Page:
Saturday, April 19, 2014

Pg. 99: Alex Beam's "American Crucifixion"

Featured at the Page 99 Test: American Crucifixion: The Murder of Joseph Smith and the Fate of the Mormon Church by Alex Beam.

About the book, from the publisher:
On June 27, 1844, a mob stormed the jail in the dusty frontier town of Carthage, Illinois. Clamorous and angry, they were hunting down a man they saw as a grave threat to their otherwise quiet lives: the founding prophet of Mormonism, Joseph Smith. They wanted blood.

At thirty-nine years old, Smith had already lived an outsized life. In addition to starting his own religion and creating his own “Golden Bible”—the Book of Mormon—he had worked as a water-dowser and treasure hunter. He’d led his people to Ohio, then Missouri, then Illinois, where he founded a city larger than fledgling Chicago. He was running for president. And, secretly, he had married more than thirty women.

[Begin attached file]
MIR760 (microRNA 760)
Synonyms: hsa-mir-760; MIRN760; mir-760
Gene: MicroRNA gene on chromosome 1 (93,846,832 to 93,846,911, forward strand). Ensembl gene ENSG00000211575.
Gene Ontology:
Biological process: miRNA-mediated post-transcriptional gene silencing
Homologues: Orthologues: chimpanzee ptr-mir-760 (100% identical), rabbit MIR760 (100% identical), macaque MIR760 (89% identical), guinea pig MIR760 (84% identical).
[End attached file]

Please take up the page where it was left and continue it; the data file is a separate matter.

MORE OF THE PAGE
Alex Beam is an award-winning columnist for the Boston Globe. His writing has also appeared in the Atlantic, Slate, the New York Times and many other magazines. His nonfiction books include Gracefully Insane: Life and Death Inside America's Premier Mental Hospital and A Great Idea at the Time, both New York Times Notable Books.

Visit Alex Beam's column archive at the Boston Globe and Twitter perch.

My Book, The Movie: Gracefully Insane.

The Page 69 Test: Gracefully Insane.

The Page 99 Test: Great Idea at the Time.

The Page 99 Test: American Crucifixion.

--Marshal Zeringue